Convicted terrorist on verge of winning 27-year legal battle to remain in Britain as a 'refugee'

A CONVICTED Islamic terrorist was last night on the verge of winning a 27-year legal fight to remain in Britain as a “refugee”.

Yasser Al-Sirri, 58, first claimed asylum in 1994 after being sentenced to death in Egypt for plotting to murder its PM.

He was turned down in 2000 and has since taken his case to court eight or more times, costing taxpayers at least £2million in legal bills, staff costs and court time.

Al-Sirri, who has been living in London, posted photos of IS suicide bombers on social media and kept explosives manuals at his home.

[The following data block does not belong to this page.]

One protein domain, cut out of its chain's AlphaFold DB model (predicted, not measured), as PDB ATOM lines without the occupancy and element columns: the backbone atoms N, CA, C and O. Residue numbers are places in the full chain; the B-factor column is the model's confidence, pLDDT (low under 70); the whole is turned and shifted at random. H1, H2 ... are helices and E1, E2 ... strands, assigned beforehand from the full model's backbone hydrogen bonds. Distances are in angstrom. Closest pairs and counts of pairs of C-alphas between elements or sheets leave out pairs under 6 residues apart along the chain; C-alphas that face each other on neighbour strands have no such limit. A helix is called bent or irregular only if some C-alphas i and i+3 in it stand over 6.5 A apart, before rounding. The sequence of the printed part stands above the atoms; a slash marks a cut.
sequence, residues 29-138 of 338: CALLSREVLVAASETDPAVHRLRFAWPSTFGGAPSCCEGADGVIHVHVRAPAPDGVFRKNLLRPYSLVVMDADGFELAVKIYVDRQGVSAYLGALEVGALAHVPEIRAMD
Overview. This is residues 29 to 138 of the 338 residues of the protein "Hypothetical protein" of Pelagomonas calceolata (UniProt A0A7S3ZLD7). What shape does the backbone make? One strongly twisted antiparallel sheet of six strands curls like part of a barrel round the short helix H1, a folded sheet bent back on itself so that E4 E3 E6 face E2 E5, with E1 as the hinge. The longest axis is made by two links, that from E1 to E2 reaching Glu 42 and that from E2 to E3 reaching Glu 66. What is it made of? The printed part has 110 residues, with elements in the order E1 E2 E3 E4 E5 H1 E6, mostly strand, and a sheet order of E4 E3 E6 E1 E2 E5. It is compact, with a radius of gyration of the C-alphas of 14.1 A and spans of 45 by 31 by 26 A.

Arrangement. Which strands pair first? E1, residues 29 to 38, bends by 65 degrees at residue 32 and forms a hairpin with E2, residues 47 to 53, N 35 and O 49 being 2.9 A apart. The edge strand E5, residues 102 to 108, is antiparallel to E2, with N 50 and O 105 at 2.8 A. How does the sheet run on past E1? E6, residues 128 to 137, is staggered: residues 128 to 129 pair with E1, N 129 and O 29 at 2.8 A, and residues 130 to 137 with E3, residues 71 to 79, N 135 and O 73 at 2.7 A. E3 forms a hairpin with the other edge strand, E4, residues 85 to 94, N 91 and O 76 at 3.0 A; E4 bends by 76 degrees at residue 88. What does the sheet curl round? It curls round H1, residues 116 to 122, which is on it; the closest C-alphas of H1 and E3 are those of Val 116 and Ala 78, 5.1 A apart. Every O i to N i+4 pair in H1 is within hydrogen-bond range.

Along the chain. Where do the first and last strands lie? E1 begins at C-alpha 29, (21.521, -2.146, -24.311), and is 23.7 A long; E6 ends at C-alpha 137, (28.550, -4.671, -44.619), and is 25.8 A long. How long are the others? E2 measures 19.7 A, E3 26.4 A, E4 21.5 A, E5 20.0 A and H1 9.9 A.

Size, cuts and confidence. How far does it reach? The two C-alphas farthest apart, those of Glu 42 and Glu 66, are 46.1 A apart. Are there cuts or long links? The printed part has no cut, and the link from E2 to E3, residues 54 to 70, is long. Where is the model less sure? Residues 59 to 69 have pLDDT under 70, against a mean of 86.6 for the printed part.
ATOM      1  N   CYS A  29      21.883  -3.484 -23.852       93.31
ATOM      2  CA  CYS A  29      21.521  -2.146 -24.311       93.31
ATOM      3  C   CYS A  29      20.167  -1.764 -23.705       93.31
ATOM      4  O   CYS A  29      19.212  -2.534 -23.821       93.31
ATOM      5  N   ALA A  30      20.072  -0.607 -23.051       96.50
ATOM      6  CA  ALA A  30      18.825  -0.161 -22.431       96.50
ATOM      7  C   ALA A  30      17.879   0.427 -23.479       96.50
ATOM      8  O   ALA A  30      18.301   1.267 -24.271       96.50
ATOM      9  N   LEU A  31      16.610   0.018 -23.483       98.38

He wrote a foreword to a book urging the slaughter of Jews and calls exiled fanatic Abu Qatada a friend.

In 2006, claims he helped plot the assassination of an Egyptian general were dismissed at the Old Bailey.

Court papers reveal he saw “violent jihad” as an “obligation for Muslims”.

His appeals, including costly judicial reviews, have been heard by immigration tribunals, the Court of Appeal and the Supreme Court.

Home Secretary Priti Patel went to the Appeal Court to contest a tribunal’s finding that Al-Sirri’s was entitled to remain in the UK as a “refugee” — but the court ruled in his favour last week.


The Home Office said it is disappointed and is “carefully considering our next steps”.

But in his judgment, Lord Justice Phillips warned a “failure to comply” with his decision “must be capable of enforcement” by High Court.

He added: “It is unclear to me why that should not be at the point when the Home Secretary first ignores such a determination.”

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